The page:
Many people who read my blog have histories of disordered eating behaviors. When we are in recovery, we are taught to eat to support our health and activity levels. Even for those who have not had eating disorders, if you are involved in lifting weights in any capacity, you may have noticed that you are taught to eat, eat and eat to fuel your muscle growth and strength goals.

For various reasons, hunger has therefore become something to fear. When we feel strong pangs in our stomach, we worry that we are reverting back to old habits of restriction, losing all our “gains”, dropping our blood sugar levels to health-threatening levels, or paving the way for a binge whereby you will eat anything and everything you can get your hands on.

People are afraid of being hungry and, consequently, rarely experience true hunger. People, especially those involved in the fitness/bodybuilding world, eat according to the clock, rather than when their body signals them to eat. They carry snacks with them at all times, lest they dare to feel a momentary sensation of hunger. They are so out of tune with their own bodies’ signals of hunger and satiety.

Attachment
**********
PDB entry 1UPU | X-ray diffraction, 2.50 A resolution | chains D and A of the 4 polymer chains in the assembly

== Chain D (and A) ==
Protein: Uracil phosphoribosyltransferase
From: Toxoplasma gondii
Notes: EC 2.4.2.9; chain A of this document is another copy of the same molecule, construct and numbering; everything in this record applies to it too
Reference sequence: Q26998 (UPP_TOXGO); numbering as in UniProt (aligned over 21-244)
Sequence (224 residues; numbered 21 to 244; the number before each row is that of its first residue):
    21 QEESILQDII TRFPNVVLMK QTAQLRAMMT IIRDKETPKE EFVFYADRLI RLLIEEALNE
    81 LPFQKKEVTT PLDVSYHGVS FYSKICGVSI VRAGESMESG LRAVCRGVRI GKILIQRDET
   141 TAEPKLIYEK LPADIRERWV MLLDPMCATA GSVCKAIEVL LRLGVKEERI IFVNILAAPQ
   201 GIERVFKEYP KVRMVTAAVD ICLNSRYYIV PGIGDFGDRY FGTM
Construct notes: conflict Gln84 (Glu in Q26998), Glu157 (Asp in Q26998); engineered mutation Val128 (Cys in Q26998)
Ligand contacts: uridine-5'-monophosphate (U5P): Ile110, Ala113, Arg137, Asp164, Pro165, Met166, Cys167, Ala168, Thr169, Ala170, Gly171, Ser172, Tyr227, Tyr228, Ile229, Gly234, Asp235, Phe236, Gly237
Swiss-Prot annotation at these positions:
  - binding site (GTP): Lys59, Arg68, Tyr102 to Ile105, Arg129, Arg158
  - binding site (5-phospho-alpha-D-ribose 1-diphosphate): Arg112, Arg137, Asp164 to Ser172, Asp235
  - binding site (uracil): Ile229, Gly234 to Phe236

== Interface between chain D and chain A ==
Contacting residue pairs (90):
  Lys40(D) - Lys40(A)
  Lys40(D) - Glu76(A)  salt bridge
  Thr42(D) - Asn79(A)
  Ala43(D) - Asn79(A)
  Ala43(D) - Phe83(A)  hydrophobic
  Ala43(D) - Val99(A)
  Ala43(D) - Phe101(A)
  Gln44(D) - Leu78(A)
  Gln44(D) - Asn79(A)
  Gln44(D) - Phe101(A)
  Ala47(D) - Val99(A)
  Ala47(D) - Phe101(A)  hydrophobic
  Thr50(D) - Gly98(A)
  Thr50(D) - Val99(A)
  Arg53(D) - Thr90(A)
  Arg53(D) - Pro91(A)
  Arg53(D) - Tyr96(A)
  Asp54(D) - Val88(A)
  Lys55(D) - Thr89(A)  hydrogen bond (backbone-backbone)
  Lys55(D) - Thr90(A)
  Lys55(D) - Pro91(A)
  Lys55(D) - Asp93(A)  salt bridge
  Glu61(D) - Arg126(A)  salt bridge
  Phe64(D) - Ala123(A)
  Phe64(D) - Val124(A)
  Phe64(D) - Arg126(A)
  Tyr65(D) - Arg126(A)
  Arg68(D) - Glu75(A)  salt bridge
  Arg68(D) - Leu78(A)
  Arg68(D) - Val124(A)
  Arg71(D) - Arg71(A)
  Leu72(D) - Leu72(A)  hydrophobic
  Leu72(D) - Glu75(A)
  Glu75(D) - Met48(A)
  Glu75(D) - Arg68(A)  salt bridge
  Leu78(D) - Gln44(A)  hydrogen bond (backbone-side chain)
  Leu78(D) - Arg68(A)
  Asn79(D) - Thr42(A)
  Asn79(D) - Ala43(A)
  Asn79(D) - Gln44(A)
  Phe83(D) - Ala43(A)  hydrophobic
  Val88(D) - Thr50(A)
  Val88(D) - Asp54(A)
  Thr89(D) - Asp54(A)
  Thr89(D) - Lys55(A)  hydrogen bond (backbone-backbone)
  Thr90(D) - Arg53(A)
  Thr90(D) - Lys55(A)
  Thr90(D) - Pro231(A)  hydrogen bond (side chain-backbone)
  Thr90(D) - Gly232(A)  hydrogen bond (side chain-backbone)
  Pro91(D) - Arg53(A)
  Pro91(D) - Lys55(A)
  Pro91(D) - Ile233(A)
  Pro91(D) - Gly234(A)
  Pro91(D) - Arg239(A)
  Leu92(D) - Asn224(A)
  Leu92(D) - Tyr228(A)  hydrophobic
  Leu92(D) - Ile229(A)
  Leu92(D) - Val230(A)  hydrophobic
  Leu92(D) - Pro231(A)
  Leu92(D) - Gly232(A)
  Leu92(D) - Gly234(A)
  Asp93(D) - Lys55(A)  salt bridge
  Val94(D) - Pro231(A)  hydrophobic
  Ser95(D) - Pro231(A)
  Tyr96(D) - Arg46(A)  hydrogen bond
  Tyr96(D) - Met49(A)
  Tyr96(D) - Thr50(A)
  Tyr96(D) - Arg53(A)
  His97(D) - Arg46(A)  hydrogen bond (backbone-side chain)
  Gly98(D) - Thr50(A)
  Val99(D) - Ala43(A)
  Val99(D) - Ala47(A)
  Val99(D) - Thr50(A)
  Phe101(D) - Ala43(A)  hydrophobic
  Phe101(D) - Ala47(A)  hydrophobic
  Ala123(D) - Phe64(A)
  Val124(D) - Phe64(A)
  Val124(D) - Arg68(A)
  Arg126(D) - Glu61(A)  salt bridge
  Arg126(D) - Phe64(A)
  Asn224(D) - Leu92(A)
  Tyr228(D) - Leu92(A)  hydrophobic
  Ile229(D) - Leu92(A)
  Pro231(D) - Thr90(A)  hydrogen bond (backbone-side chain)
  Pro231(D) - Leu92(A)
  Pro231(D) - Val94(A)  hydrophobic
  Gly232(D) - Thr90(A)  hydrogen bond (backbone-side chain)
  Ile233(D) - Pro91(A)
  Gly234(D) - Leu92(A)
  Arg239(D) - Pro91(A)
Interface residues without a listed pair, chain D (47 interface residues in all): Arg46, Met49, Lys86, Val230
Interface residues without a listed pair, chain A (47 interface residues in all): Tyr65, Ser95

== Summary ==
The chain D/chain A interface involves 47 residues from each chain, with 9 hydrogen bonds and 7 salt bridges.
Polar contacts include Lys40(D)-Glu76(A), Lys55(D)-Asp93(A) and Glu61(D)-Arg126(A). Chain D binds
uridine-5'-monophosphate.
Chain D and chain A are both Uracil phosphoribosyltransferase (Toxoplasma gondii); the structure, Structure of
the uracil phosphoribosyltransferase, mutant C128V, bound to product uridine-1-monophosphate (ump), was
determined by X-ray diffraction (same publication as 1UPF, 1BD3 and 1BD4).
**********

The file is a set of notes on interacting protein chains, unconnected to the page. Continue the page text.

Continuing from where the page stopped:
Hunger is a good thing
In reality, hunger is normal. It is okay to feel your stomach growl at several points during the day. In fact, feeling hungry often is ideal, as it means your metabolism is working properly and your body is efficiently processing all of the food you are feeding it.

In turn, feeling hungry allows you to tune into your true feelings of satiety. This means practicing mindful eating, focusing on the food in front of you, and stopping eating when you are full. When you are not hungry and force yourself to eat just because the clock tells you it’s lunch time, you will likely finish off all the food in front of you – even if you don’t really want it.

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